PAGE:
Statue by paedophile artist will remain in place in central London, says BBC

2 Screenshot 2022 01 12 175046

A controversial statue made by a paedophile artist at the Broadcasting House in central London will remain in place, the BBC has said.

It comes after a protester was arrested on Wednesday (12 January) for allegedly attempting to smash the 88-year-old statue that sits above the BBC’s headquarters with a hammer.

Officers found a man scaling the building in Portland Place at approximately 4.15pm, he was eventually pulled down from the building with the help of London fire brigade after a four-hour standoff.

READ MORE: Statue outside BBC offices ‘smashed up’ by man shouting ‘war paedo protectors’

The man had scaled the side of the building to reach the statue

Footage taken at the time of the incident showed the man repeatedly striking the statue with a hammer, with bits of stone flying off while shouting “war paedo protectors.”

Someone can be heard in the crowd angrily shouting “stop it.”

The 10-foot carving depicts Prospero and a naked Ariel from Shakespeare’s The Tempest, and was unveiled outside the BBC’s Broadcasting House in 1933.

The naked depiction of Ariel as a child was controversial from the date of its installation, and concerned campaigners have called for it to be taken down for years.

Its sculptor, Eric Gill, was a famous British artist and designer from the 20th century but after his death in 1940, personal diaries were published decades later that revealed the well-known paedophile sexually abused “his daughters, sisters and dog”, according to a biography on the Tate website.

However, the broadcaster said in a statement that it has no plans to remove the statue.

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The broadcaster said: “When the statue was commissioned, Ariel—as the spirit of the air—was seen as an appropriate symbol for the new dawn of broadcasting.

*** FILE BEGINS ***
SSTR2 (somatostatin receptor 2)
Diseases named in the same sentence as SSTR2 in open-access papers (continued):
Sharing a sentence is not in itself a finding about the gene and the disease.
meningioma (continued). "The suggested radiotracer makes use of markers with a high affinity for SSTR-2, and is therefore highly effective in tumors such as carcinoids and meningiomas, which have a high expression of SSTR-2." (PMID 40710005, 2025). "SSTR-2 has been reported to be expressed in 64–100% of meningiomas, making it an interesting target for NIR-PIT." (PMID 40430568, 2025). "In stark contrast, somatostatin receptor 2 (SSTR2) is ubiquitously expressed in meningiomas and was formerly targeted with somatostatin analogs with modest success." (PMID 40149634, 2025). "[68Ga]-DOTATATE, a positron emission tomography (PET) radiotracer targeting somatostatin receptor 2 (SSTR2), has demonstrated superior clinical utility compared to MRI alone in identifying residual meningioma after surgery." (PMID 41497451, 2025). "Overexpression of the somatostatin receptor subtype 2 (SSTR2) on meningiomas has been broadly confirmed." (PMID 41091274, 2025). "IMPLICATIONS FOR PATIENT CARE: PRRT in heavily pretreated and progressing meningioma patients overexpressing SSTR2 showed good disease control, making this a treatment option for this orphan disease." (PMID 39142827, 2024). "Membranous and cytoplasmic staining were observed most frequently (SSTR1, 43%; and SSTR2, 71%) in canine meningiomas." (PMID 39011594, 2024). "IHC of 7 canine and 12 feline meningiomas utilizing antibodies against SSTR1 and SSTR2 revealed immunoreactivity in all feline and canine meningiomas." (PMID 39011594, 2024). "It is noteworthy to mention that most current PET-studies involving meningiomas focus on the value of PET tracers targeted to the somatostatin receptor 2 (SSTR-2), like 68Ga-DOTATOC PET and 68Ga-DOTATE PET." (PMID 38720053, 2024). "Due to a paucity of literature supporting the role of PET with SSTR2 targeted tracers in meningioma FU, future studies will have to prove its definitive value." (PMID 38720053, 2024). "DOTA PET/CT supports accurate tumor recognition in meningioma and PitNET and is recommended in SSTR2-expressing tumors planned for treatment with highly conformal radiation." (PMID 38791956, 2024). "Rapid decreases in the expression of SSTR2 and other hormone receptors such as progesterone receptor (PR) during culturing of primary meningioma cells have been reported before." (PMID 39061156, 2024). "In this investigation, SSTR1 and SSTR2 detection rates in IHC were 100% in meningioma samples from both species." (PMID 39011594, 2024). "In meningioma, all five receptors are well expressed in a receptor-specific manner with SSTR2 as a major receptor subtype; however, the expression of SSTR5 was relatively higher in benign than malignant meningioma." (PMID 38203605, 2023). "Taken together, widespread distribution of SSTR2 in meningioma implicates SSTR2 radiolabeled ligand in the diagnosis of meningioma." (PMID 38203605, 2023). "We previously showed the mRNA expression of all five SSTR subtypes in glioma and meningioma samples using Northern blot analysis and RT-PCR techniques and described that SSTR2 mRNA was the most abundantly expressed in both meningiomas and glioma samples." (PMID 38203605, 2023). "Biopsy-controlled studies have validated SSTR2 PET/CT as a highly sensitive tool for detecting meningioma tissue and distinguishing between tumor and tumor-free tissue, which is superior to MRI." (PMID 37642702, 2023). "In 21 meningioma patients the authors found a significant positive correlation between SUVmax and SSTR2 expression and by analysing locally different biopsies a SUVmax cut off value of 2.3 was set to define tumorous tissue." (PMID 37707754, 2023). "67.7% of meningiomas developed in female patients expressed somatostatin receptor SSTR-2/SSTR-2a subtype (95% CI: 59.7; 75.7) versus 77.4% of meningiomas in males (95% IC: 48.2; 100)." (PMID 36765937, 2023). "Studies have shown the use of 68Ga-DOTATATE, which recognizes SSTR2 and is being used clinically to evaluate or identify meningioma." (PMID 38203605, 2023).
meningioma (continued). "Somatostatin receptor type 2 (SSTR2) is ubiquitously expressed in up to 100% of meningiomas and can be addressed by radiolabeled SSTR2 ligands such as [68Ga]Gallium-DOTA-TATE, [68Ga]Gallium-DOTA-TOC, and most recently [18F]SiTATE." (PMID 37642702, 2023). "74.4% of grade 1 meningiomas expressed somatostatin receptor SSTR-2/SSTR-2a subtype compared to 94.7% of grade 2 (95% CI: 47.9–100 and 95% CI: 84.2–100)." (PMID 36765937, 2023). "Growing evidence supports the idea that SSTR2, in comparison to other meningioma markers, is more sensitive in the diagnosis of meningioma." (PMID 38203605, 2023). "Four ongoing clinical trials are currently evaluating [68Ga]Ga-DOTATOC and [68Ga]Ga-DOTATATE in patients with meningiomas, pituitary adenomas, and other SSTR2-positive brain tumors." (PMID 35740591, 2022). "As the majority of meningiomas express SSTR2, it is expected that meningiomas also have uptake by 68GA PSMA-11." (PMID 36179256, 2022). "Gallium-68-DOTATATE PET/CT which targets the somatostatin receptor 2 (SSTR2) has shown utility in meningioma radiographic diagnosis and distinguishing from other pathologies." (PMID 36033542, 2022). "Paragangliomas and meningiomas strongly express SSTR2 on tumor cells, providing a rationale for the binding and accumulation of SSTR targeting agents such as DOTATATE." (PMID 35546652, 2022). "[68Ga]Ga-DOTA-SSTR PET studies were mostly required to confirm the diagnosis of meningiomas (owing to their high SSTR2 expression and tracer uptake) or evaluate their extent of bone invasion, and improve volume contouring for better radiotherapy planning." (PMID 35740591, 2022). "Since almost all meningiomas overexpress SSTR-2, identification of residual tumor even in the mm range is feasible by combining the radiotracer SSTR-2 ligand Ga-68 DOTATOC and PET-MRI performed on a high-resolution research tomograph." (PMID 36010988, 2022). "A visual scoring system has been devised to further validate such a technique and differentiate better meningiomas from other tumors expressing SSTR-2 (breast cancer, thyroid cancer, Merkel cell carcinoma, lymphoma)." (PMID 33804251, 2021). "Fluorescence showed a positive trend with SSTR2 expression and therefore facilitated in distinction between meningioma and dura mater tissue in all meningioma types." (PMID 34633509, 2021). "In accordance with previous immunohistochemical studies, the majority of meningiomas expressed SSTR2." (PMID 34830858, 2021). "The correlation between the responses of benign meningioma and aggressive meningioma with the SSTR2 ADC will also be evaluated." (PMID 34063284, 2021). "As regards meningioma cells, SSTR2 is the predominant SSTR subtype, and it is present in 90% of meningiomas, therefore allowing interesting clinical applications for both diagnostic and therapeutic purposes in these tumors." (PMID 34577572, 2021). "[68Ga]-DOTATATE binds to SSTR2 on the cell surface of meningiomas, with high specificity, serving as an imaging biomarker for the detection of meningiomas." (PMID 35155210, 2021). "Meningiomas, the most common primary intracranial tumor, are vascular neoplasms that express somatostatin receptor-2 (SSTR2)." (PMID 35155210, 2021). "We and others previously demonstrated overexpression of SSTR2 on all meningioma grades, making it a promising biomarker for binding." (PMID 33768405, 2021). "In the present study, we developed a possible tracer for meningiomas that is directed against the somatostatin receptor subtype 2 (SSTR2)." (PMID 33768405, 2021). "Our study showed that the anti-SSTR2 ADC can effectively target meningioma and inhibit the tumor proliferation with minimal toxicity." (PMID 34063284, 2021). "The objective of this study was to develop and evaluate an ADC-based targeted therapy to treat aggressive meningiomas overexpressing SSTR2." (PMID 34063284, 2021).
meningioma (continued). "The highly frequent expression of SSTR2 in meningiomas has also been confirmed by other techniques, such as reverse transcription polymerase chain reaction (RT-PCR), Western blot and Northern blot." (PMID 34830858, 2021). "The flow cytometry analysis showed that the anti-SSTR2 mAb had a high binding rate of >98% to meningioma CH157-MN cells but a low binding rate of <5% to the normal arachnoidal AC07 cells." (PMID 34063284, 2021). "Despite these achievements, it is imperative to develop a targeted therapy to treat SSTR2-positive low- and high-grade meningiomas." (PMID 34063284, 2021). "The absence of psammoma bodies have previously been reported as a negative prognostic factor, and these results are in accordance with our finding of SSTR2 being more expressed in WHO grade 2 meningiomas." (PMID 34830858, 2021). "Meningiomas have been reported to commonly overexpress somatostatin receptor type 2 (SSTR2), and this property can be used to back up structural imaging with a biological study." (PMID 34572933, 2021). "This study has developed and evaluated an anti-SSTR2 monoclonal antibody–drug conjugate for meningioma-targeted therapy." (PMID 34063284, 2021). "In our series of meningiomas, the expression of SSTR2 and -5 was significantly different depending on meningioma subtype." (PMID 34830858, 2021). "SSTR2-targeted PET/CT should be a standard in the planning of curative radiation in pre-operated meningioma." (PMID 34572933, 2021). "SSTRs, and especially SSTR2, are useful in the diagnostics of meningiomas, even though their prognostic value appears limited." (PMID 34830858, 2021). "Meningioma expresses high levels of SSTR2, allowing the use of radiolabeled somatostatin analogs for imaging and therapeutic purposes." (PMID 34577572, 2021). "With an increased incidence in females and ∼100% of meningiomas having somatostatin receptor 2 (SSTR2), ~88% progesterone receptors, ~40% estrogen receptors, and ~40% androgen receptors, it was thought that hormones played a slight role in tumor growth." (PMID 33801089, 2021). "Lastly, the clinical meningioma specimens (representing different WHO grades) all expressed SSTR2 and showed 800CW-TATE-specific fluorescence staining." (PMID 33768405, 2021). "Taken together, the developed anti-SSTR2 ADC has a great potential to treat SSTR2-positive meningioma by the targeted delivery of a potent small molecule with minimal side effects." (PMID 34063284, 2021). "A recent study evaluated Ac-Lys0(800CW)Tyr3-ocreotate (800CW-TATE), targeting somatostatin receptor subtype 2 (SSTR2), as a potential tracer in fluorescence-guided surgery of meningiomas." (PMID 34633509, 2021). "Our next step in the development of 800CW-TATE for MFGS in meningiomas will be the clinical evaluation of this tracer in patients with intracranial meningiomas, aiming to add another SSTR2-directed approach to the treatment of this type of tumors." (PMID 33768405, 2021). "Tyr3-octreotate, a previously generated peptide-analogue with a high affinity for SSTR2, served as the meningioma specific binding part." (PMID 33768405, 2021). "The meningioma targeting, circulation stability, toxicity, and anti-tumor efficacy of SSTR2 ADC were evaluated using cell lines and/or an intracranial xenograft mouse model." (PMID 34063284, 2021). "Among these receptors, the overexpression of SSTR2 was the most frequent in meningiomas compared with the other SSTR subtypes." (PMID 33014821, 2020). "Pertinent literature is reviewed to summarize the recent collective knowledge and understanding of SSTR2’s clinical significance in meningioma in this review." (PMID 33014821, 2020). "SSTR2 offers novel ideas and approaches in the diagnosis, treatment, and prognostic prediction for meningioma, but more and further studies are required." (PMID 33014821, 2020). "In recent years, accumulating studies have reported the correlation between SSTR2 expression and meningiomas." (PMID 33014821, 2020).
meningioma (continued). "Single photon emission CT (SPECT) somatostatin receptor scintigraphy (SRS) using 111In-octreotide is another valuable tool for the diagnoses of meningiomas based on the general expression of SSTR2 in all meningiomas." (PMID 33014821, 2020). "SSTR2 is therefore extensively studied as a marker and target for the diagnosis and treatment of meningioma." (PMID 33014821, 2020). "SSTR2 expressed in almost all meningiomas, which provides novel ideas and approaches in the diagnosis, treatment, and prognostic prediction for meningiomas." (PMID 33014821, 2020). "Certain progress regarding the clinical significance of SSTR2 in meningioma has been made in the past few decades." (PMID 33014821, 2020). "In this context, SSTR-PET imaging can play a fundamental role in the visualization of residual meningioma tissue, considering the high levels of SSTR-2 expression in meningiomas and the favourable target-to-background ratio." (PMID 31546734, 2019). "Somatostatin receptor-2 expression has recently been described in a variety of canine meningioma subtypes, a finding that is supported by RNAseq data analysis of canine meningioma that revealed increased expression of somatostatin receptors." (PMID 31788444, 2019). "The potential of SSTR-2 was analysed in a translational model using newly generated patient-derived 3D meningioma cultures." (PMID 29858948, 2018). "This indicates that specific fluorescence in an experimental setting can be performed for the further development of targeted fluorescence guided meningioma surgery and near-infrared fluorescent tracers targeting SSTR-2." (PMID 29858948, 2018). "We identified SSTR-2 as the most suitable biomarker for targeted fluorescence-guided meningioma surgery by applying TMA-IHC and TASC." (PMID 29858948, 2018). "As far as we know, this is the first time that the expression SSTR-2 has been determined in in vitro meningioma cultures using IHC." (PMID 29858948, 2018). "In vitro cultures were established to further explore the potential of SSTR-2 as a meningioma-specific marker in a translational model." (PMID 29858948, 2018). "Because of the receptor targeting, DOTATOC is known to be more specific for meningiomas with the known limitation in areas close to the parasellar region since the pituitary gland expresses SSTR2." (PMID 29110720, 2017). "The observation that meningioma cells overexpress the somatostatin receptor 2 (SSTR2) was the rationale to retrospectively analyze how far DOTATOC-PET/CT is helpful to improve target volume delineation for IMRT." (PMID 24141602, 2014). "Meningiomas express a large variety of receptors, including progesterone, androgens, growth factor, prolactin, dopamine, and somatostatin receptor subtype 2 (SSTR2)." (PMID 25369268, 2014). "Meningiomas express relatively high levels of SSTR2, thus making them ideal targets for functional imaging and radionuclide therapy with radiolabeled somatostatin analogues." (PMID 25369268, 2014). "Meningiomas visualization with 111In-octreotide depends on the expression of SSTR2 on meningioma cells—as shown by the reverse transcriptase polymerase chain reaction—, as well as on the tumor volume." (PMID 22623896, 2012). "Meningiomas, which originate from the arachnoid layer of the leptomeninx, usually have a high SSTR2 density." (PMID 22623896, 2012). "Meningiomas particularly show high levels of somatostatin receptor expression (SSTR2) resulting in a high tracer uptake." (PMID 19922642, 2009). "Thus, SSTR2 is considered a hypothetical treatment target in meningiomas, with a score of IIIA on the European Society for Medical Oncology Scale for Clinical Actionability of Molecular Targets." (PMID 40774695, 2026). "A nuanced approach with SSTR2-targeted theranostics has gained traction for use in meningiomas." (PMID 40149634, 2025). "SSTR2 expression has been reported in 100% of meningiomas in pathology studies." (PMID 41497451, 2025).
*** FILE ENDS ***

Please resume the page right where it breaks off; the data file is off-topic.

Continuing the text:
“The BBC doesn’t condone the views or actions of Eric Gill. Clearly there are debates about whether you can separate the work of an artist from the art itself. We think the right thing to do is for people to have those discussions. We don’t think the right approach is to damage the artwork itself.”

The recent damage to the statue has divided the public over its future fate outside of the BBC’s headquarters.

Katie Razzall, BBC news culture editor, tweeted a video of the incident and said: “Outside BBC right now a man is trying to smash up Eric Gill statue while another man live streams talking about paedophiles. Gill’s horrific crimes are well known. But is this the way?”

Thousands of people have since commented on the journalists tweet with their own views.

One wrote: “Yes. Yes it is. Because I don’t think the BBC – or any building – should have a statue of a man with a child created by a known paedophile whose work was based on the incestuous abuse of his own daughters as its figurehead.”

Another said: “Well, just look at the statue and then add to that the knowledge of what Gill did and maybe you can understand why this man is trying to destroy it? I’m not a fan of destroying statues but I can’t get mad about this tbh [to be honest].”

Following the incident outside the Broadcasting House, the Met said in a statement: “A 54-year-old man was checked by London Ambulance Service before being arrested on suspicion of criminal damage and taken into custody.

“A 43-year-old man was earlier arrested on suspicion of conspiracy to commit criminal damage.

“Both were subsequently bailed pending further enquiries to a date in early February.”

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